The recent release of Windows 2000, the successor to
Microsoft’s business-oriented Windows NT, is forcing many
people to look again at their operating-system strategy.
Whether you use a personal computer at work or home, its
operating system affects your choice of software and hardware
peripherals, your ease in loading programs and managing files, and
your computer’s resistance to crashes and security
If the central processing unit, or CPU, is the
heart of your machine that pumps out data, the operating system, or OS, is the brain that determines where data should go.
Here’s a rundown on the state of OSs today.
Windows 2000 is Microsoft’s best attempt yet to
bring the enhanced stability and security of Windows NT to the
masses. Windows 2000 (http://www.microsoft.com/windows2000) still
doesn’t match the stability and scalability of many Unix-based
systems, but it’s a good upgrade for most users of Windows NT
4.0, with an easier-to-use interface and support for USB
peripherals, DVD drives, and Plug-and-Play upgrading.
It’s not a good choice for most Windows 98 or 95 users.
Despite compatibility improvements, Windows 2000 may not support all
of your programs or peripherals. You need a relatively recent
computer and at least 64 megabytes of memory to run this OS
effectively. And it’s expensive, as are all Microsoft
OSs—one of the few software categories that hasn’t
dropped in price over time.
For most people, the successor to Windows 98 will be a better
upgrade. Windows Millennium (abbreviated as Windows
Me) is scheduled for release later this year and will improve
support for the hottest new technologies, such as the Internet audio
format MP3, digital video editing, and home networking.
Reports from beta testers, however, indicate that Microsoft may
remove from Windows Me some business networking features that exist
in Windows 98 and 95. Some allege that this is an attempt to force
business users to upgrade to the more expensive Windows 2000.
When it comes to Microsoft operating system upgrades, the best
decision can sometimes be to wait to upgrade until you buy a new
computer that comes preinstalled with the new OS. This saves time
and money—and avoids potential upgrading glitches.
Microsoft may be the OS Goliath, but there are a few Davids out
there, slingshots in hand, and the US Justice Department is keeping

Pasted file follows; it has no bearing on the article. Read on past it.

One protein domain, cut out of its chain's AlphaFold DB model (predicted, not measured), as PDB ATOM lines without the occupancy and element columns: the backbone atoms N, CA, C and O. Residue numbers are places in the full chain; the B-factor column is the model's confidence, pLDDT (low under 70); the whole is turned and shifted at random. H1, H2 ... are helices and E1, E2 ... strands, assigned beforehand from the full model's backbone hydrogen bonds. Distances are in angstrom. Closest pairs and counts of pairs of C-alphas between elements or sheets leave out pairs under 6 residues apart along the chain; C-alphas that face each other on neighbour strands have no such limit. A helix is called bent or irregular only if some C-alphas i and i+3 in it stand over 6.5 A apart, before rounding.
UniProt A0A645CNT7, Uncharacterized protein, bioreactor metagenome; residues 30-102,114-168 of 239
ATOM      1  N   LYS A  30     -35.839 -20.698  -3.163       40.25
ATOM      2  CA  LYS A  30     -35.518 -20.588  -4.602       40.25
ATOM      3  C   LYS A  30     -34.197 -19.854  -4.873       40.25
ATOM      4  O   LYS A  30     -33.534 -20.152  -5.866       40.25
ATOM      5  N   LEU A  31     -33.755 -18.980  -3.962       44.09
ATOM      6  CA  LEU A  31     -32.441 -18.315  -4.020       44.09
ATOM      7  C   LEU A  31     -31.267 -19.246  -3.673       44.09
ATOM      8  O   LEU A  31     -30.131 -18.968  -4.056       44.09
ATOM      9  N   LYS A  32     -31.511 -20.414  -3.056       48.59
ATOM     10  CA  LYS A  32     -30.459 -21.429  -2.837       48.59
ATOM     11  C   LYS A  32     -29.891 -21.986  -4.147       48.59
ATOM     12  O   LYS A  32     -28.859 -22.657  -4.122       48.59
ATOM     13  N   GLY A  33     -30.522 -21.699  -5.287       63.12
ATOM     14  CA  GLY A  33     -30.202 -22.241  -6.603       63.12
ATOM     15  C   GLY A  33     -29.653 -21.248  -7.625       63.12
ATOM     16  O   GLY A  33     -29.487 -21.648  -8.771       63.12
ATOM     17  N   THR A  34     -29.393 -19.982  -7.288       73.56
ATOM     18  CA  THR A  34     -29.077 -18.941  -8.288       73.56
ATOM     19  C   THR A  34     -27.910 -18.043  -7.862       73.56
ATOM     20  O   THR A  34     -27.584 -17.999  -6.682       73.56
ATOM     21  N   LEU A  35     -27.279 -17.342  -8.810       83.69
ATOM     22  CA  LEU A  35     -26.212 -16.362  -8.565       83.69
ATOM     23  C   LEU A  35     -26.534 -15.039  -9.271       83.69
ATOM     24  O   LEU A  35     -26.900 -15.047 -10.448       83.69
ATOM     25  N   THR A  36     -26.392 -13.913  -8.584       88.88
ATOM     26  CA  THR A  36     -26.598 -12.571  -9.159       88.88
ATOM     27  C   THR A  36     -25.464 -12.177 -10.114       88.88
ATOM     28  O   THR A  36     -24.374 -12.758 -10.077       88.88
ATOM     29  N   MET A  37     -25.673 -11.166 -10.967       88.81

a benevolent watch on them. The most promising is Linux, the
Unix-like OS once strictly for geeks but now moving slowly toward
Corel, the Canadian company behind CorelDraw and WordPerfect, is
now distributing Corel Linux (http://linux.corel.com), an
easier-to-use version that looks like Windows 98. More Linux
software is available, including Corel’s own WordPerfect for
Linux, though the selection is still dwarfed by the available
Windows titles. You also may have problems getting all of your
peripherals to work with Linux systems.
Linux is commonly used as a midrange server OS, for delivering
data and programs over networks. But it will likely show up in the
future in more budget-priced computers as well as Internet
appliances—inexpensive computer-like devices specifically for
connecting to the Net.
Two other inexpensive, upstart OSs—less widely known than
Linux—are BeOS and NewDeal.
BeOS (http://www.be.com) is available as a free download for
individuals and like Linux will be bundled with some Internet
appliances. This OS was originally targeted to Apple Macintosh
users. However, when Apple backed out of negotiations to buy it, Be
shifted focus. Be customized the latest version of BeOS for Windows
98 and 95 users. Unlike with Linux, you can use BeOS without having
to create a separate partition on your hard disk. Still, unless you
use it with an Internet appliance, it’s a tool mainly for
NewDeal (http://www.newdealinc.com) can be a good choice if you
have a 286 clunker that’s headed for a landfill. The product,
created by the people behind GeoWorks (a former Windows competitor
now used primarily in wireless devices), is a new graphical OS
designed for old PCs. Its minimum requirements are just 640
kilobytes of memory, a 10-megabyte hard drive, CGA graphics, and DOS
Once heralded as the successor to DOS, IBM’s OS/2 is
still around, but it’s not being actively marketed or upgraded
anymore and is used mainly by IBM’s corporate customers.
Finally, with its legion of loyal followers, the eminently usable Mac OS continues to improve. Mac OS 9, though still available
only for Macs, makes it easier to conduct an Internet search and
helps different people using the same Mac keep their desktop and
Internet settings separate.
Reid Goldsborough is a syndicated columnist and author of the
book “Straight Talk About the Information Superhighway.”
He can be reached at firstname.lastname@example.org or <A